Many thanks to SWLing Post contributor, Mark Fahey, who writes:

Lots happening with KiwiSDR – there are now over 130 live 0-30MHz fully controllable SDRs scatted around the world some in really interesting locations. Using Kiwi’s around the world is like being able to go on a exotic DXpedition any time.

Here (attached graphic) is a map of the current locations, you can see the live status of online receivers here:

http://rx.linkfanel.net

and as a list of receivers here:

http://kiwisdr.com/public/

KiwiSDRs now include HF Fax reception natively, just select Fax in the Extension menu, select the part of the world you are interested in and the Kiwi will tune the weather fax frequency and receive the weather fax all natively (no extra software needed) – too easy!

Lots more great things happening.

Here is the latest news…

http://www.kiwisdr.com/#id-31-may-17

Cheers,
Mark

Thank you for the update, Mark! I had no idea the KiwiSDR app had an HF Fax extension. After reading your message, I loaded a KiwiSDR session in Europe and used the Fax feature. It couldn’t have been easier. The screen grab (above) came from my first attempt.

The KiwiSDR network is truly amazing. I use it all the time–especially if there’s an important broadcast happening and I can’t easily receive it at home or while traveling. As an example, during the recent French elections, I listened to results roll in on France Inter mediumwave from a KiwiSDR in Italy. It felt like being there.

My one feature request would be that the KiwiSDR app include some form of native broadcast recording like the WebSDR at U Twente.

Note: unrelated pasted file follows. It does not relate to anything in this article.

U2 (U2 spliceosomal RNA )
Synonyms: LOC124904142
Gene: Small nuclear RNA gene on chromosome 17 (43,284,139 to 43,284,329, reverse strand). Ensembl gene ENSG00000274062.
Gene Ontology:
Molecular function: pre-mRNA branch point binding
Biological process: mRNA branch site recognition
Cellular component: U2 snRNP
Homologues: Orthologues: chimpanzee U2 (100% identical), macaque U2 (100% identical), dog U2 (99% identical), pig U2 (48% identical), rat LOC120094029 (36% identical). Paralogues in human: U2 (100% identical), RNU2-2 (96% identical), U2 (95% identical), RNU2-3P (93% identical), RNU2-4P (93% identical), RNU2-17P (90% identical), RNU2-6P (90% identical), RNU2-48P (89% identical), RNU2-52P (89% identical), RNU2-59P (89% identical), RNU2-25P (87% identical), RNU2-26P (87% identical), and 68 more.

Many thanks for the update, Mark!

Click here to read about Mark’s KiwiSDR installation.

Would you like to host your own KiwiSDR?

The whole system only costs $299 US. The KiwiSDR site has a list of distributors around the world.

Amazon has units in stock at $299 US shipped.

I would have purchased a KiwiSDR ages ago–during their Kickstarter campaign–if I only had the Internet bandwidth at home to support it. My Internet speeds are likely lower than anyone else here in the SWLing Post community. One of the compromises living in a relatively remote spot with no RFI. 🙂

How to find the Pyongyang numbers station (V15) including an off-air recording

Many thanks to SWLing Post contributor, Mark Fahey (our resident North Korea specialist)  who shares the following comment regarding our recent post about the re-activation of the North Korean Numbers station:

The Pyongyang numbers (designated V15) have either become less regular or changed their schedule since March. Its been a few months since I have personally received them – but I also haven’t been specifically tuning in for them lately so maybe I have simply missed noticing a timing change.

If you want to find the North Korean numbers, they are read out in a block between songs within the regular programing of the Pyongyang Pangsong radio station.

The choice of music immediately before the number block seems to indicate which recipient agent the transmission is directed to.

For Agent 27 “We Will Go Together with a Song Of Joy” is played, whereas Agent 21’s song is “Spring of my Hometown.”

The announcements typically take between 5 to 10 minutes to read dependent on the number of digits passed. The transmission schedule is variable; in early 2017 the broadcast alternated with a cycle of one week on Thursday night at 12:45AM Pyongyang Time (1615 UTC) and the following week on Saturday night at 11:45PM Pyongyang Time (1515 UTC).??

Pyongyang Pangsong can be heard on these shortwave band frequencies (it is also on MF & FM on the Korean peninsular):

  • 3250 kHz, Pyongyang 100KW Transmitter
  • 3320 kHz, Pyongyang 50KW Transmitter
  • 6400 kHz, Kanggye 50KW Transmitter

Mark followed up this morning with a off-air recording of V15 on 3250kHz. Mark comments, “I will leave the decrypted message content to your imagination!”

Click here to download.

Mark: thank you for taking the time to write up this V15 tutorial and sharing this recording!